“Self-care is never a selfish act—it is simply good stewardship of the only gift I have, the gift I was put on earth to offer to others.” – Parker Palmer
How do I find self-love in alcohol and drug addiction treatment, rehab, recovery and beyond?
Is this something you’ve, more or less, asked yourself before?
Mirror, mirror on the wall…
The Twelve Steps and Twelve Traditions, an expanded guide to the Twelve Step program pioneered by Alcoholics Anonymous, contains a passage in Step Three about the newly sober alcoholic which reads: “Should his own image in the mirror be too awful to contemplate (and it usually is)…”
But that was then (over half a century ago) and this is now. In the recovery community, we now know that over and above the stern moral self-appraisal most recovering addicts need to conduct, self-love is also necessary to any successful recovery program.
Self-Love May Not Come Easily for the Recovering Alcoholic and Addict
Despite the aim of the Twelve Step program to shatter the ego, the fact is that many who struggle with substance abuse deal not only with problems surrounding humility, but with crippling self-esteem issues, many of which have their origins in childhood. Surprisingly, low self-esteem can go hand in hand with delusions of grandeur; an inflated ego often masks deep-seated feelings of inadequacy and low self-worth. That’s why it is so important in recovery to learn to receive love from others, and to actively begin to practice self-love.
While this may seem to run contrary to the Big Book’s warning about selfishness in all its forms, there is actually nothing selfish about being firmly grounded in self-acceptance and self-love. In fact, it is impossible to extend very much love to others without considering oneself as part of the equation. Of course, kind actions towards others are possible regardless of one’s self worth, but in order to gain the kind of sustained serenity and compassion that make a sober life so worthwhile, it is necessary to learn to extend the same kindness to oneself.
Learning Self-Love Takes Practice in Recovery!
Coming into recovery, it can seem like there is so much to remember in order to stay clean and sober and live successfully: Call your sponsor! Go to meetings! Notice your triggers! Write things down! Examine your thinking! Help others! Meditate! With so many injunctions, it can seem head-spinningly difficult to embrace the new order of things. However, gentle practice of these and other recovery tools does pay incredible dividends.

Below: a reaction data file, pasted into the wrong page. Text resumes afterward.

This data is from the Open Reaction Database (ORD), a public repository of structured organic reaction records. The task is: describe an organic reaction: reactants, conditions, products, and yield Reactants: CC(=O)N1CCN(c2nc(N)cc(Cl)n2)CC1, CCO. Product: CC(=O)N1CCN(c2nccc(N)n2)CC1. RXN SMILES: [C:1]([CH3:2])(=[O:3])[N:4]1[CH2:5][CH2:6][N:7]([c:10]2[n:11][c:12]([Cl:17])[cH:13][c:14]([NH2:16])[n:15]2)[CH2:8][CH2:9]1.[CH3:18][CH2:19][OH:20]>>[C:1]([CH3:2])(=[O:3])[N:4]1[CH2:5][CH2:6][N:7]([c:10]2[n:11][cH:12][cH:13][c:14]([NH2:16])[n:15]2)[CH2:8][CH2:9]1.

When it comes to self-love, a great way to practice is to notice opportunities to take care of yourself and then act upon those opportunities. A great time to start is July 3rd, which is National Compliment Your Mirror Day. How can you observe this holiday wherever you are? It’s simple: Find a mirror, gaze into it, and tell yourself how great you are and how well you’re doing. If this sounds ridiculous, like something that would make you either burst out laughing or burst into tears, then you’re definitely on the right track. How long has it been since you told yourself you’re wonderful, instead of picking apart your flaws?
When speaking to yourself in the mirror, don’t make it all about the physical – although you should definitely feel free to observe all the things you love about your physical form! Don’t neglect to praise yourself for your positive traits, abilities, accomplishments and ways of being. You are who you are, not just what you earn or the things you check off your to-do list. So, take time to tell your mirror image how much you are loved for simply being you.
Beyond Complimenting the Mirror
Hopefully this quick exercise on National Compliment Your Mirror Day will continue long past July 3rd and become something you do on a regular basis. After all, your contributions to friends, family, the workplace and society don’t just occur on one day; you make them every day. Take some time to regularly acknowledge yourself and do good things for yourself. You may also choose to use your mirror time to tell yourself some positive affirmations and experience the creative power of the spoken word. Writing out some meaningful recovery affirmations and then speaking them aloud in the mirror is a powerful investment in self-nourishing behaviour that can go a long way toward healing past damage caused by addiction, and changing old belief systems in a positive way.
Happy National Compliment Your Mirror Day. You’re the best!
Share in the comments below about what positive affirmations you have found successful in addiction and alcohol treatment and in your continued recovery?